Open Access Thesis
Master of Science (MS)
Department or School
Steven N. Francoeur, Ph.D., Chair
Kristin E. Judd, Ph.D.
Katherine R. Greenwald, Ph.D.
Hugh M. Semple, Ph.D.
To examine the relationship of environmental conditions and their effect on Whooping crane (Grus americana) nest site selection; wetland soils, plant community structure and surface water quality were analyzed throughout nineteen established nest sites and twenty non-nesting wetland sites. Due to past fire management throughout the refuge, the effects of fire history were also investigated by comparing burned (n=17) and un-burned (n=22) areas.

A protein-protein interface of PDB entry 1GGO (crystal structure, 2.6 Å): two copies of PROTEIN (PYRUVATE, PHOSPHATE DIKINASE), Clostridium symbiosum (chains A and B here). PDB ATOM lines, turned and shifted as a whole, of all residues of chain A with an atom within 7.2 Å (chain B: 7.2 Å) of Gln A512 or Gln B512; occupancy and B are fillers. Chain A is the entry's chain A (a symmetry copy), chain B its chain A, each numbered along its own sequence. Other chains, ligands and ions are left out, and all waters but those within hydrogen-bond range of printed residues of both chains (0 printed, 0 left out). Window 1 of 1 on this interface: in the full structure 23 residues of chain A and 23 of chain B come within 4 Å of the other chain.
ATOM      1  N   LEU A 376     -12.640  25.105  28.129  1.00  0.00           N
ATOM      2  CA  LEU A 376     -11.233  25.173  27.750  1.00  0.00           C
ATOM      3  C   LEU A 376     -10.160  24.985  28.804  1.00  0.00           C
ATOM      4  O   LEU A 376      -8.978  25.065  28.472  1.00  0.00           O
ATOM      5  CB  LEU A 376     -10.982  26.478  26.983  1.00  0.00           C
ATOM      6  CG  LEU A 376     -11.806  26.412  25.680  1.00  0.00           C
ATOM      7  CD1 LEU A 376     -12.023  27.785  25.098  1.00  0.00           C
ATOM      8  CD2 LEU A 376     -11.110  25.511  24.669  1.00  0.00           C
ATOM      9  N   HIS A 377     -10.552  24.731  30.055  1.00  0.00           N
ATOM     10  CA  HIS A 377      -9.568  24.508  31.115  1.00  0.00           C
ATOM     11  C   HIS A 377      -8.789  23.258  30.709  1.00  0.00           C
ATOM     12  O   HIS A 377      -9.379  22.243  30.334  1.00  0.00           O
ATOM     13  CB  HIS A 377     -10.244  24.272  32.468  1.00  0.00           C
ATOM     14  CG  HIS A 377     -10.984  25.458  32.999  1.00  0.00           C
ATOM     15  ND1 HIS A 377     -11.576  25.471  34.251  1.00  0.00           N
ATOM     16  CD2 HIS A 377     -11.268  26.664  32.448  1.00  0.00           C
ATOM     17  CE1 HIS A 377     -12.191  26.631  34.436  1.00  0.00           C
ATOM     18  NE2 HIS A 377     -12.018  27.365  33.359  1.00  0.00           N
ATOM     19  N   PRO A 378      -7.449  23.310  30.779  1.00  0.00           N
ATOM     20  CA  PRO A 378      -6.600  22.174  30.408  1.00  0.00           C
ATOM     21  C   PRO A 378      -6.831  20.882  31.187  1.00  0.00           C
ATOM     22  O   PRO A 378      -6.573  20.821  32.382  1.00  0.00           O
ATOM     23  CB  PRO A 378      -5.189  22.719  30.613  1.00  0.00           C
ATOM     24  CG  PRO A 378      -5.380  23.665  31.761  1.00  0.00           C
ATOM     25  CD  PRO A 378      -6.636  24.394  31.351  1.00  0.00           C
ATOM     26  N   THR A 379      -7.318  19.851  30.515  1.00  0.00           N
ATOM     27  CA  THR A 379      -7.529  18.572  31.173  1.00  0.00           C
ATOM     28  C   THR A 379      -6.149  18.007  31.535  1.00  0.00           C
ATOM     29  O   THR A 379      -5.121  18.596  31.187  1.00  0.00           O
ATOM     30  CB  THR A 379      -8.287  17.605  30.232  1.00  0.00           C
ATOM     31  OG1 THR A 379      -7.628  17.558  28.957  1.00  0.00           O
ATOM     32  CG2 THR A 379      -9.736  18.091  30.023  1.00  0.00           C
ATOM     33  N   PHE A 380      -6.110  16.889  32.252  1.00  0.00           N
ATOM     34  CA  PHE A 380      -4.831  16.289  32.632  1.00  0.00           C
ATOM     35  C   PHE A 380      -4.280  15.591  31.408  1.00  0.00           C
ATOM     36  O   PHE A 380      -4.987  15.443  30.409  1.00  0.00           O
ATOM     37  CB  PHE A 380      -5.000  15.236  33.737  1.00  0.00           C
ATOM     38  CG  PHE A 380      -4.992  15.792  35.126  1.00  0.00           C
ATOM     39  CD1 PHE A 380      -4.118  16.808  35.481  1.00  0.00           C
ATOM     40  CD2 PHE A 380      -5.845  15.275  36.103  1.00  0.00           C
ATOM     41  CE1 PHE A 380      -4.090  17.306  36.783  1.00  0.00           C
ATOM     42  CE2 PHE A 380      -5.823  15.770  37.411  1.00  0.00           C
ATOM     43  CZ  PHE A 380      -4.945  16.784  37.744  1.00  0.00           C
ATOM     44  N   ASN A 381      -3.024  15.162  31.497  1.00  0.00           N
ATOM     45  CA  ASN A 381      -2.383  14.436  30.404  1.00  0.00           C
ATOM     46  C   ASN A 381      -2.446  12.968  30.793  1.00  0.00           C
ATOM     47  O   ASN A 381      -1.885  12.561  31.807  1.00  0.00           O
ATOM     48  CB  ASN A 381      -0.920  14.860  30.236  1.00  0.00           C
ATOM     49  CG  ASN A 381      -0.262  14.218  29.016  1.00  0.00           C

A multi-dimensional scaling analysis did not detect significant differences in plant community structure between nest and non-nesting sites, but did find a significant difference with respect to time since last burn. Soil parameters were not significant during the course of the study. Soluble reactive phosphorus, and pH of surface water were statistically different between nest and non-nest sites, but only during one year of the study.
Whooping crane nest site selection was apparently not determined by the plant community, surface water quality, or soil composition.
Bahleda, Kristin Marie, "Do wetland characteristics, specifically plant communities, surface water, and soils play a significant role in whooping crane (grus americana) site selection?" (2014). Master's Theses and Doctoral Dissertations. 608.